Ton of Data Depresses Sovereign Debt Yields

August 1, 2017

Released U.S. economic indicators today were lower than forecast.

  • The Institute of Supply Management’s manufacturing purchasing managers index dropped 1.5 points to a 2-month low of 56.3, which still implies pretty solid activity.
  • Construction spending sank 1.3% in June.
  • The main disappointment was delivered by personal income and spending. Income stagnated instead of rising about 0.4% in June. That caused real consumption expenditures to also stagnate despite a downtick in the savings rate, their worst result since February. The PCE price deflator, the Fed’s favored measure of inflation, was unchanged on month and slipped to a 12-month increase of 1.4% from 1.5% in May, 1.7% in April, 1.8% in March and 2.2% in February. Core PCE inflation of 1.5% was well under the Fed’s goal.

The preliminary flash euro area GDP growth estimate for the second quarter shows an as-expected quarterly 0.6% pace, but on-year growth of 2.1% was smaller than assumed.

Trump Administration infighting is playing out like the French Revolution reign of terror only without the killing. So Scaramucci, who had ousted the previous chief of staff Priebus, in turn got purged by the new White House Chief of Staff John Kelly.

The dollar is mixed, posting rises of 0.8% against the Australian dollar, 0.3% versus the kiwi and 0.1% relative to the loonie and euro but falling 0.2% against the peso, yen and sterling and by 0.4% vis-a-vis the Swiss franc and 0.1% versus the yuan.

Ten-year sovereign debt yields fell three basis points in Germany, Italy and the Netherlands, 2 basis points in France and a basis point in the United States.

U.S. stocks are slightly firmer. In the Pacific Rim, share prices rose 0.8% in South Korea, 0.9% in Australian, 0.7% in New Zealand, 0.6% in Hong Kong and China, and 0.3% in Japan. Equities in Europe show gains so far of 1.0% in Germany and Greece, 0.8% in the U.K. and Spain and 0.7% in France. Switzerland is closed for a national holiday.

West Texas Intermediate crude oil fell 1.2%, falling back under $50 per barrel to $49.56. Gold was bid 0.4% higher to $1,278.60 per ounce.

A slew of other factory sector purchasing manager surveys from July were reported besides the aforementioned U.S. report released by the Institute of Supply Management.

  • Euroland’s manufacturing PMI printed at a 4-month low of 56.6, but like many of these reports also revealed slower inflation. Within the euro area, the PMI of The Netherlands (58.9) was at a 75-month high, and Greece’s 50.5 was at the same level as May’s 37-month high. The other individually reported national PMI scores ranged from Spain’s 54.0 to Austria’s 60.0, but each was lower than June’s reading.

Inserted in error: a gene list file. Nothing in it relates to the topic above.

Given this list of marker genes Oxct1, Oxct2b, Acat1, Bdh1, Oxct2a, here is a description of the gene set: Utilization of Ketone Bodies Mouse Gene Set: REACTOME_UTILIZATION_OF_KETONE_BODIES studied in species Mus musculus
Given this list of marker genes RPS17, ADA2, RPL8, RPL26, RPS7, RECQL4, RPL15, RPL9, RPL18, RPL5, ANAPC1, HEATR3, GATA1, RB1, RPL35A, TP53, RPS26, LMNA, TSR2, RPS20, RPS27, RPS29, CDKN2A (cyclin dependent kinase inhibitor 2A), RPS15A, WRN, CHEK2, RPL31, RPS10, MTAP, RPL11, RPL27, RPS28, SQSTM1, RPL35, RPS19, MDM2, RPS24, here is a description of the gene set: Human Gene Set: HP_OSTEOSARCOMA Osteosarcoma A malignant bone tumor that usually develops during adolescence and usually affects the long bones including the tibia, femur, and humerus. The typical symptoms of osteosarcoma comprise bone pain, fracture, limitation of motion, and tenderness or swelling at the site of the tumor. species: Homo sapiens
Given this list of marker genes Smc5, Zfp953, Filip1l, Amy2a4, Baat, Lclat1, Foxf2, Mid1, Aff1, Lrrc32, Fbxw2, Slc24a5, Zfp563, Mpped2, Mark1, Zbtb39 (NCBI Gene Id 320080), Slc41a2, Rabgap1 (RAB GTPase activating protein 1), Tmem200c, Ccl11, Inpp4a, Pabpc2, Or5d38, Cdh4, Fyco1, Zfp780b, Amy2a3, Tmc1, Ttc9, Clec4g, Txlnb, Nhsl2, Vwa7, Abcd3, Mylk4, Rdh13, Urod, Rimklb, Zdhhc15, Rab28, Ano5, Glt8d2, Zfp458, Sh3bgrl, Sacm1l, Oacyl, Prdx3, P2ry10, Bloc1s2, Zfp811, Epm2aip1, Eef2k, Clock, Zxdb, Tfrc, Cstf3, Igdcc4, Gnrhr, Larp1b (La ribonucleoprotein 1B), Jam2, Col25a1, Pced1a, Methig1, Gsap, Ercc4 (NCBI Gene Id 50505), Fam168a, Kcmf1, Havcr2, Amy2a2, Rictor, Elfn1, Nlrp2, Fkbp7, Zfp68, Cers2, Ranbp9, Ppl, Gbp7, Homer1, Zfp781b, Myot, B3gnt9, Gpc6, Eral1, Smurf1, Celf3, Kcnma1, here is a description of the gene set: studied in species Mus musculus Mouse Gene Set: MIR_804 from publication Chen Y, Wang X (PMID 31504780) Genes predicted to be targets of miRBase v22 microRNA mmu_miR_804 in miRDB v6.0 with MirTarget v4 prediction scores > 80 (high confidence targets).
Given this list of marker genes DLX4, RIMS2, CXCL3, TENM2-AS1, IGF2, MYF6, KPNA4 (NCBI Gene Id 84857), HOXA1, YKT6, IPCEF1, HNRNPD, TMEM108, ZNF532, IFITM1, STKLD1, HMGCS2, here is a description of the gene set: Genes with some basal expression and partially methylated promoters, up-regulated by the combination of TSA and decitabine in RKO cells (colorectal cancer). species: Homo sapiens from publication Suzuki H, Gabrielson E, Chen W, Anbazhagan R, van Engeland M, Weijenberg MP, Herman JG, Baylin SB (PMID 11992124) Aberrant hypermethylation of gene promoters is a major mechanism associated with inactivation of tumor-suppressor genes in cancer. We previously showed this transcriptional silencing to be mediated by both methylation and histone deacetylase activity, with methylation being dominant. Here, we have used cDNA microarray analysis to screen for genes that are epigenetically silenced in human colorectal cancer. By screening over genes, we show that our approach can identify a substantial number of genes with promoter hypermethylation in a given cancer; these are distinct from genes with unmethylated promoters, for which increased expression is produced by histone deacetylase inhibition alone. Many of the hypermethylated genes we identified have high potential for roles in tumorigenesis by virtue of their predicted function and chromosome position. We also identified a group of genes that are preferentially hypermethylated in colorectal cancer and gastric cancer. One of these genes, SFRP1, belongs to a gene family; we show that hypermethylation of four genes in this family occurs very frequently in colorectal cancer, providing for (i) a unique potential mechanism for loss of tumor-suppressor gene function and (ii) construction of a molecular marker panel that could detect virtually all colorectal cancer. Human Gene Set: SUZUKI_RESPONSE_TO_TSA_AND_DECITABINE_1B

• Japan’s PMI, 52.1, was down from 52.4 in the prior month and at an 8-month low.
  • Australia’s PMI rose to a 3-month high of 56.0.
  • Vietnam, Thailand, and Malaysia posted 2-month lows of 51.7, 49.6 and 48.3. Readings below 50.0 signify a contraction of activity.
  • The Caixin Chinese manufacturing PMI dropped 0.3 to 50.1, also a 2-month low.
  • India’s PMI plunged 3 points to a 101-month low of 47.9.
  • South Korea’s PMI dropped 1.0 to a 4-month low of 49.1. Prices fell.
  • Indonesia’s PMI reading of 48.6 was the second straight sub-50 score and at a one-year low.
  • The Filipino PMI dropped 1.1 points to a 6-month low of 52.8.
  • Although down from a 43-month low of 54.7 registered in June, Turkey’s 53.6 PMI was the second best score in over three years.
  • The British PMI recovered 0.8 points to a 2-month high of 55.1, beating expectations and embodying strong jobs growth.
  • Sweden’s PMI fell back 1.9 points to 60.4.
  • Norway’s PMI increased 1.7 points to a 64-month high of 57.3.
  • In Eastern Europe, Russia’s 52.7 reading was at a half-year high, but Poland and Czech PMIs of 52.3 and 55.3 were at respective 8-month and 7-month lows.
  • The Brazilian and Mexican PMIs of 50.0 and 51.2 were at 4- and 2-month lows.
  • South Africa’s Absa PMI of 42.9 was down from 46.7 in June and 51.5 in May and the lowest score in 45 months.

The Reserve Bank of Australia’s Official Cash Rate was left unchanged as expected at 1.50%, but a comment from officials that Aussie dollar appreciation is dampening inflation sent the currency lower.

Britain’s Nationwide house price index rose 0.3% on month and 2.9% on year after 3.1% in June.

Japanese motor vehicle sales sank 1.1% in July from a year earlier.

Indonesian CPI inflation slowed a half percentage point to 3.88% in July. Core inflation of 3.05% hardly changed.

South Korean CPI inflation stayed level at 1.9% in July.

Copyright 2017, Larry Greenberg. All rights reserved. No secondary distribution without express permission.

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